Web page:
After reading this article you will learn about the nature of nerve impulse.
It is now known that nerve impulse is electro-chemical. Whenever some stimulus impinges on a receptor, this introduces certain charges which are electro-chemical.
These charges are conducted by the nerves to the nerve centre and again the motor nerves relay back another nerve impulse which results in some sort of action. In the conduction of these nerve impulses there are certain peculiar features.
First, this process functions on all-or-none principle. That is, each nerve fibre is either stimulated fully or not at all. The stronger the stimulus, the greater is the number of fibres stimulated. A strong stimulus like a loud sound thus activates more number of fibres than a weak sound or stimulus.
Secondly, whenever a nerve fibre is stimulated, subsequent stimulation involves a greater time-gap between stimulation and activation. That is, if a nerve fibre is stimulated there immediately ensues a stage of refraction. The nerve fibre becomes totally inactive for some, time and this is followed by a period of partial inactivity.
The first phase is called absolute refractory period and the second phase is called partial refractory period. Thirdly, there is always a time-gap before the nerve fibre responds to a stimulus. This period is called the latency period. During the period of absolute and partial refraction, the latency period increases.
However, from the point of view of the experiencing individual there is no break in the experiencing of the stimulus; there is a continuity of experience. This is because different nerve fibres are stimulated in volleys. Each nerve is made up of a large number of fibres and these fibres are stimulated at different times. During the refractory period of one set of fibres, another set of fibres is activated. This accounts for the continuity in experience and also the continuous functioning of the receptor and effector organs.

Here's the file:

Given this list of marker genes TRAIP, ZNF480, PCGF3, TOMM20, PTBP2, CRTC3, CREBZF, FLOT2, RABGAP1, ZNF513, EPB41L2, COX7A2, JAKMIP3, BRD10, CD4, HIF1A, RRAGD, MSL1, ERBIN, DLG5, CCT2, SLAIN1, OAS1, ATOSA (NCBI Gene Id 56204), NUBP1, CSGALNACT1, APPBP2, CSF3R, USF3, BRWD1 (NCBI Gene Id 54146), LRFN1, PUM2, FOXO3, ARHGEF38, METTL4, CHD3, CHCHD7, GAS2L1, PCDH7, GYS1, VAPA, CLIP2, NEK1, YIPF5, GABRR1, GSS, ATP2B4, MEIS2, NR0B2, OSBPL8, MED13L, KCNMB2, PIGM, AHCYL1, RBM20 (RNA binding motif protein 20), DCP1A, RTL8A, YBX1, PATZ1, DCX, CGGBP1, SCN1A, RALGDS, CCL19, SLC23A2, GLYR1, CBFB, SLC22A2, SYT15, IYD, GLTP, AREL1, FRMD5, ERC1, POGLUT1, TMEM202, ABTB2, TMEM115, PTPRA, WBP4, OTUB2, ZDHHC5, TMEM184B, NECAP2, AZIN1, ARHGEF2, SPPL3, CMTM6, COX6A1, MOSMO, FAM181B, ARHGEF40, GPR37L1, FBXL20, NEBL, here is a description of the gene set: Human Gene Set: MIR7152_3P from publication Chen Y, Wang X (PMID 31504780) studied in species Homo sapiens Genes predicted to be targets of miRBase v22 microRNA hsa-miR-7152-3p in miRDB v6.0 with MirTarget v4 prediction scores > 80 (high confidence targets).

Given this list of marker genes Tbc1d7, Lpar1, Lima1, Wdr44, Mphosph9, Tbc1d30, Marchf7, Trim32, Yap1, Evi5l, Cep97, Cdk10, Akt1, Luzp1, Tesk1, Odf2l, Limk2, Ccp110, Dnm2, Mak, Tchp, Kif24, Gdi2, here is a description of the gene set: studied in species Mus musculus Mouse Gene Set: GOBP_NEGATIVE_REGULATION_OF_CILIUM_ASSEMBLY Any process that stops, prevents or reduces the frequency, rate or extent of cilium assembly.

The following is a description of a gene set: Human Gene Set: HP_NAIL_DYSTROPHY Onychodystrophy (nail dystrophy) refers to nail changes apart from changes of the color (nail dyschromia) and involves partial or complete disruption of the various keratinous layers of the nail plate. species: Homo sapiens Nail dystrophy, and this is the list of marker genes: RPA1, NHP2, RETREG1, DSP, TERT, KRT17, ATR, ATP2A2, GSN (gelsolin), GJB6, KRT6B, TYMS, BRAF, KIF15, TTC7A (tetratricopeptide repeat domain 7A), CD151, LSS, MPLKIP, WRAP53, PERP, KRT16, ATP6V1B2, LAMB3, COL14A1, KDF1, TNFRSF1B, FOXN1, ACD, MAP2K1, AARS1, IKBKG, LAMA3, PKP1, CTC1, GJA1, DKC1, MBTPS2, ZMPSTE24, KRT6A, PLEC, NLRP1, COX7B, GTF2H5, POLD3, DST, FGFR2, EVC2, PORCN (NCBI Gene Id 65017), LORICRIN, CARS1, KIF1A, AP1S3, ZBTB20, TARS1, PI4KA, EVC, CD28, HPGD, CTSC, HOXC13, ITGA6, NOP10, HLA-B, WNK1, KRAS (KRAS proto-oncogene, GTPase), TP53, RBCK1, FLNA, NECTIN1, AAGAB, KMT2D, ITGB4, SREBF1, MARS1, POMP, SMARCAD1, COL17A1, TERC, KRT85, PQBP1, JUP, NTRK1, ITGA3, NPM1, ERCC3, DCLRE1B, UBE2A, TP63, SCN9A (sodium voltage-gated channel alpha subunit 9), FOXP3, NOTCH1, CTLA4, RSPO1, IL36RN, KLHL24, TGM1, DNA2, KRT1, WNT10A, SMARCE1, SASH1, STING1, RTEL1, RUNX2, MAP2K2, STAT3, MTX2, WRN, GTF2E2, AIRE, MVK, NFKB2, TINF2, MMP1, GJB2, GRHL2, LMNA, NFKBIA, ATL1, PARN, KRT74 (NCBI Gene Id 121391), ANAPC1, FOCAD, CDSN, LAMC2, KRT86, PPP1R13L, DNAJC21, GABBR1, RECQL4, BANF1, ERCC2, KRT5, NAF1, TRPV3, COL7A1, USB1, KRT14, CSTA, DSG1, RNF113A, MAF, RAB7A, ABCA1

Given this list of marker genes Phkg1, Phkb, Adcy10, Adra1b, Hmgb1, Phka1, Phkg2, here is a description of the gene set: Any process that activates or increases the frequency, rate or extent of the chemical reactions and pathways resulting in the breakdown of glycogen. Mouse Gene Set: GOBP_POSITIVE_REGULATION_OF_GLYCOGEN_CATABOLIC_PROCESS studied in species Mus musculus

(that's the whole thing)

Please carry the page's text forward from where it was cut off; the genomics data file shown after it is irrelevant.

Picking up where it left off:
Whatever the intensity of the stimulus, a minimum time gap is always involved between the occurrence of a stimulus and a response. The minimum time gap depends on a number of factors like the nature of the stimulus, its complexity, intensity etc. The minimum time-gap between the occurrence of a stimulus and the initiation of a response is called the reaction-time.
It includes the latency period, the time taken for the conduction of the nerve impulse and also the time taken by the nerve centre to send back a message to the effector organ. The more complex the stimulus, the more complex will be the response and, therefore, the longer the reaction-time. Reaction-time, to a certain extent, decreases with the repeated experience of a particular stimulus but is never less than a certain minimum.
The measurement of reaction-time was an important development in the history of psychology. Experiments on reaction-time were stimulated by the works of Helmholtz, Donders, Kulpe, Baldwin and others. In fact reaction-time experiments were one of the earliest in the history of experimental psychology.
Today, we differentiate between different kinds of reaction-time like simple, discriminatory and choice reaction-time. In simple reaction-time there is a single stimulus acting, releasing a nerve impulse which is conducted to a nerve centre and there is a single response. In discriminatory reaction-time one of a few possible stimulations is present at that time and there is a response.
The person responds to one and not the other. In choice reaction-time the individual responds to different types of stimuli with a different response to each of the stimuli. Choice reactions take a longer time than discriminatory reactions which in turn take a longer time than simple reactions.